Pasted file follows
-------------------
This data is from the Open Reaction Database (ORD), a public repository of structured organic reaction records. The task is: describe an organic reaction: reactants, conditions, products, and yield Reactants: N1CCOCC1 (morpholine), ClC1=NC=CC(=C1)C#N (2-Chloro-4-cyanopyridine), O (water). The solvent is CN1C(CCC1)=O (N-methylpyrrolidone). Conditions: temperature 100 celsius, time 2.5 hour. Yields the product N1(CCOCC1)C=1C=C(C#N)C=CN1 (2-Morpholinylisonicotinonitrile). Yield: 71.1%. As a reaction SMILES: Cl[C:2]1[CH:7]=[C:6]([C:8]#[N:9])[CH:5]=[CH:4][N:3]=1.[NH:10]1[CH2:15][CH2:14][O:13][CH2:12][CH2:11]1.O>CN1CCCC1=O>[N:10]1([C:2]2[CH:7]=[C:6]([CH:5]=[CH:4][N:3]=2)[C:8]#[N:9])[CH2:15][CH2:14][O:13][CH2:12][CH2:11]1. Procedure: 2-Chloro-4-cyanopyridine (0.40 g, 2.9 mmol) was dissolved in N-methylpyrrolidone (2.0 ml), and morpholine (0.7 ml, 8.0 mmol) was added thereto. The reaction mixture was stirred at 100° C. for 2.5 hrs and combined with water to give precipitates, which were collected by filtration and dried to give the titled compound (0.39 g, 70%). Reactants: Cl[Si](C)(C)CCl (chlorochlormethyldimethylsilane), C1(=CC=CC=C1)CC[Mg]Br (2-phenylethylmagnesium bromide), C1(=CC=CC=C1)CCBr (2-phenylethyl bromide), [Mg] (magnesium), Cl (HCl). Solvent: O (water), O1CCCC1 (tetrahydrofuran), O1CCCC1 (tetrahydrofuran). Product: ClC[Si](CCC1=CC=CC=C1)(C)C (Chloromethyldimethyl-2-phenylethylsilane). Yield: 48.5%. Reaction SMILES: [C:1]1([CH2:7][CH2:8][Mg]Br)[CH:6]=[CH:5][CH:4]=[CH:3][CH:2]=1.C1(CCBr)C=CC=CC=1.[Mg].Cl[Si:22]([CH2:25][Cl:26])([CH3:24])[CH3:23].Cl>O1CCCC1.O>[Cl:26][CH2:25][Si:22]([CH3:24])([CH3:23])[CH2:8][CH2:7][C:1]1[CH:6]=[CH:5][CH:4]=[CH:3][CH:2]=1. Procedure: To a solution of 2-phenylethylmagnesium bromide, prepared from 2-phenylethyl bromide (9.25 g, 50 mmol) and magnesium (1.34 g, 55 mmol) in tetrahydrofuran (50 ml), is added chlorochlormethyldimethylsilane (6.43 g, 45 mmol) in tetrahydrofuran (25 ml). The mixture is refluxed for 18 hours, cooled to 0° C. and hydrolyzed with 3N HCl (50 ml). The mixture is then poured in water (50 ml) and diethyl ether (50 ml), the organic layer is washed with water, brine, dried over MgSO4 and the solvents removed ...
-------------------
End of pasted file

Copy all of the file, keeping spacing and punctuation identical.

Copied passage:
This data is from the Open Reaction Database (ORD), a public repository of structured organic reaction records. The task is: describe an organic reaction: reactants, conditions, products, and yield Reactants: N1CCOCC1 (morpholine), ClC1=NC=CC(=C1)C#N (2-Chloro-4-cyanopyridine), O (water). The solvent is CN1C(CCC1)=O (N-methylpyrrolidone). Conditions: temperature 100 celsius, time 2.5 hour. Yields the product N1(CCOCC1)C=1C=C(C#N)C=CN1 (2-Morpholinylisonicotinonitrile). Yield: 71.1%. As a reaction SMILES: Cl[C:2]1[CH:7]=[C:6]([C:8]#[N:9])[CH:5]=[CH:4][N:3]=1.[NH:10]1[CH2:15][CH2:14][O:13][CH2:12][CH2:11]1.O>CN1CCCC1=O>[N:10]1([C:2]2[CH:7]=[C:6]([CH:5]=[CH:4][N:3]=2)[C:8]#[N:9])[CH2:15][CH2:14][O:13][CH2:12][CH2:11]1. Procedure: 2-Chloro-4-cyanopyridine (0.40 g, 2.9 mmol) was dissolved in N-methylpyrrolidone (2.0 ml), and morpholine (0.7 ml, 8.0 mmol) was added thereto. The reaction mixture was stirred at 100° C. for 2.5 hrs and combined with water to give precipitates, which were collected by filtration and dried to give the titled compound (0.39 g, 70%). Reactants: Cl[Si](C)(C)CCl (chlorochlormethyldimethylsilane), C1(=CC=CC=C1)CC[Mg]Br (2-phenylethylmagnesium bromide), C1(=CC=CC=C1)CCBr (2-phenylethyl bromide), [Mg] (magnesium), Cl (HCl). Solvent: O (water), O1CCCC1 (tetrahydrofuran), O1CCCC1 (tetrahydrofuran). Product: ClC[Si](CCC1=CC=CC=C1)(C)C (Chloromethyldimethyl-2-phenylethylsilane). Yield: 48.5%. Reaction SMILES: [C:1]1([CH2:7][CH2:8][Mg]Br)[CH:6]=[CH:5][CH:4]=[CH:3][CH:2]=1.C1(CCBr)C=CC=CC=1.[Mg].Cl[Si:22]([CH2:25][Cl:26])([CH3:24])[CH3:23].Cl>O1CCCC1.O>[Cl:26][CH2:25][Si:22]([CH3:24])([CH3:23])[CH2:8][CH2:7][C:1]1[CH:6]=[CH:5][CH:4]=[CH:3][CH:2]=1. Procedure: To a solution of 2-phenylethylmagnesium bromide, prepared from 2-phenylethyl bromide (9.25 g, 50 mmol) and magnesium (1.34 g, 55 mmol) in tetrahydrofuran (50 ml), is added chlorochlormethyldimethylsilane (6.43 g, 45 mmol) in tetrahydrofuran (25 ml). The mixture is refluxed for 18 hours, cooled to 0° C. and hydrolyzed with 3N HCl (50 ml). The mixture is then poured in water (50 ml) and diethyl ether (50 ml), the organic layer is washed with water, brine, dried over MgSO4 and the solvents removed ...